October 10, 2006
BLACKSBURG -- Frank Beamer has a lot of pet phrases.
Virginia Tech's veteran football coach begins a lot of sentences with "absolutely" or "I'll say this," and those who have been around him for a while have learned to mimic the inflection to perfection.
He refers to opponents as "that (name of team) crowd" and talks about how they "fly around" out there. If one of his players is doing well, Beamer almost always will say, "I like what he's all about right now."
In recent weeks, a new phrase has cropped up on the list of Beamer-isms. "We are what we are," Beamer will say. What the heck does he mean?
Beamer has been at Virginia Tech for 20 seasons now, and his success has put him in the $2 million a year class. He's a good ol' country boy, and he plays that to its maximum value. Pity the fool who thinks that actually defines him. Beamer is sharp as a tack and, if pressed, he could tell you with great accuracy before the season what a given team's record will be when it's all done.
He knew in August that he was faced with an interesting season, and he knew the team's 4-0 start was basically nothing but fool's gold. A Tech team in a down year still is going to be better than most. This Tech team wasn't as good as that record made it look, and Beamer knew that.
They are what they are, but what they are isn't totally apparent yet. The next month will be considerably tougher than the first. In its next four games, Tech has Thursday night appearances at Boston College and against Clemson. It goes to Miami and has a non-league home game against Southern Mississippi.
Check back in a month, and this could be a different column, for better or for worse. It will be a very telling stretch for the Hokies, who face the very real possibility of going to Miami with a 5-3 record.
Here's one version of what the Hokies were through five games:
* A team with a rapidly improving quarterback.
Sophomore Sean Glennon is in his first year as the starter, and he's bright enough to know that many in Hokie Nation were hollering for redshirt freshman Ike Whitaker before Glennon took his first snap.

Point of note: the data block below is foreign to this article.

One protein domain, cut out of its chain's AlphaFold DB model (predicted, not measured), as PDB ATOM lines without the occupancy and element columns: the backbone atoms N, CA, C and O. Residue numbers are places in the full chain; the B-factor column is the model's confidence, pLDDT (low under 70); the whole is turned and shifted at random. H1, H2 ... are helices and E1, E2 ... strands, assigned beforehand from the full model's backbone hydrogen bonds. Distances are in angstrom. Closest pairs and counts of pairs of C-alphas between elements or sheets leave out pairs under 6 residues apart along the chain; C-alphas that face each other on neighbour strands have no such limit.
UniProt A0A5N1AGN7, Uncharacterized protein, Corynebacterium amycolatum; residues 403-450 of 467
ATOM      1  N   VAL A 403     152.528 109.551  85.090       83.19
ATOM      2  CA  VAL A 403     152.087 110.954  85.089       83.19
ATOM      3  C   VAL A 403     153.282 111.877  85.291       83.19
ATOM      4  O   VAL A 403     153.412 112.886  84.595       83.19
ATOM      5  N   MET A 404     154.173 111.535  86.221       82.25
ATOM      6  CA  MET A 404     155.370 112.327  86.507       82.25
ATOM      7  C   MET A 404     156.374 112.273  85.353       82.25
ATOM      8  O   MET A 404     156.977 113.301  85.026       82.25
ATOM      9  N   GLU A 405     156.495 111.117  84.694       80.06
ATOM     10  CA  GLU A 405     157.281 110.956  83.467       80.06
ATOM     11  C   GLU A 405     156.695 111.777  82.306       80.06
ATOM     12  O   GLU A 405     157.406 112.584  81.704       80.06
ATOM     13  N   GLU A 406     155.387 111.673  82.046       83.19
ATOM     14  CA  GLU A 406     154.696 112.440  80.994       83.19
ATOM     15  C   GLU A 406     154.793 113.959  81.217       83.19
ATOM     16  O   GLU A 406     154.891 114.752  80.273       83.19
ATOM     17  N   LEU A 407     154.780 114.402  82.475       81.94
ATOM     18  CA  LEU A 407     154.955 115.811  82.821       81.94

Oddly, it took a losing effort to turn a few heads. Though the Hokies lost to Georgia Tech, Glennon won a lot of converts with a 339-yard passing day that could have been considerably better had some very catchable passes actually been caught.
Glennon coughed it up twice against the Yellow Jackets after getting blindsided, with one of the fumbles leading to a touchdown. Despite considerable pressure all day, though, he showed some toughness and leadership.
The opinion here always has been that Glennon isn't necessarily a stopgap at quarterback, holding down the spot until Whitaker or current Tech commitment Tyrod Taylor passes him.
Glennon is a competitor. Pushing him out of the job before he's out of eligibility isn't going to be easy for anyone, and each week he's showing that might not be a bad thing.
* A team with an offensive line that needs to improve rapidly.
Tech knew before the season that this would be the biggest area of need, and that's turned out to be true. Including the tight ends, the Hokies had three new starters, two with little experience. The tight ends have been wildly inconsistent, both as blockers and receivers. Three of the drops against Georgia Tech came from the tight ends.
Sergio Render, the true freshman from Georgia who made enough of an impression to become the starting guard, hasn't played as well during the season as he showed in the preseason. A false-start penalty against Render early against Georgia Tech was a critical mistake. The party line is that he's improving, which may be the case, but it's still a trouble spot.
The real problem for the entire line is that there doesn't appear to be any viable alternatives this season. The Hokies' 2007 recruiting class includes a lot of well-regarded and highly ranked linemen. That's good news for the future but not so much for the present, since they're still playing in high school.
* A team with a very good but not perfect defense.
Georgia Tech seemed to sense early that there were a couple of spots it could go after, and it did.
Brandon Flowers, a sophomore cornerback in his first year as a starter, is off to an excellent start. Macho Harris, the other sophomore cornerback in his first year as a starter, is catching up after a slow start.
Senior outside linebacker Brenden Hill, another first-year starter, has had moments of brilliance. He returned an interception for a touchdown against UNC. He's in the offensive backfield a lot. He's also had moments where he's been a step behind. Hill has played a variety of positions during his career at Tech and can't be expected to have typical fifth-year knowledge at this one. The hope among the coaching staff is that his great moments will increase as the season goes along, and that the step-behind moments will decrease.
Free safety D.J. Parker is a lot like Hill. Parker started last season even with Justin Hamilton, before Hamilton eventually took over the position full-time. Parker's main competition this year, Cam Martin, missed time after hernia surgery and is just now getting back up to speed. Parker is the Hokies' only viable option right now at free safety, and they need him to be considerably more consistent than he has been to this point.
* A team that probably won't visit Jacksonville once, let alone twice, this year.
The Hokies played in the ACC title game and the Gator Bowl last season. This year's team is good enough to extend its bowl streak to 14 seasons, but with a final record in the 8-4 range, it could be one of the lesser bowls on the ACC's long list of offerings.
Beamer is right. The Hokies are what they are. That may prove to be a solid bowl team, with lots of room for improvement. Next year, unless there are massive early NFL defections, Tech can start thinking championships again.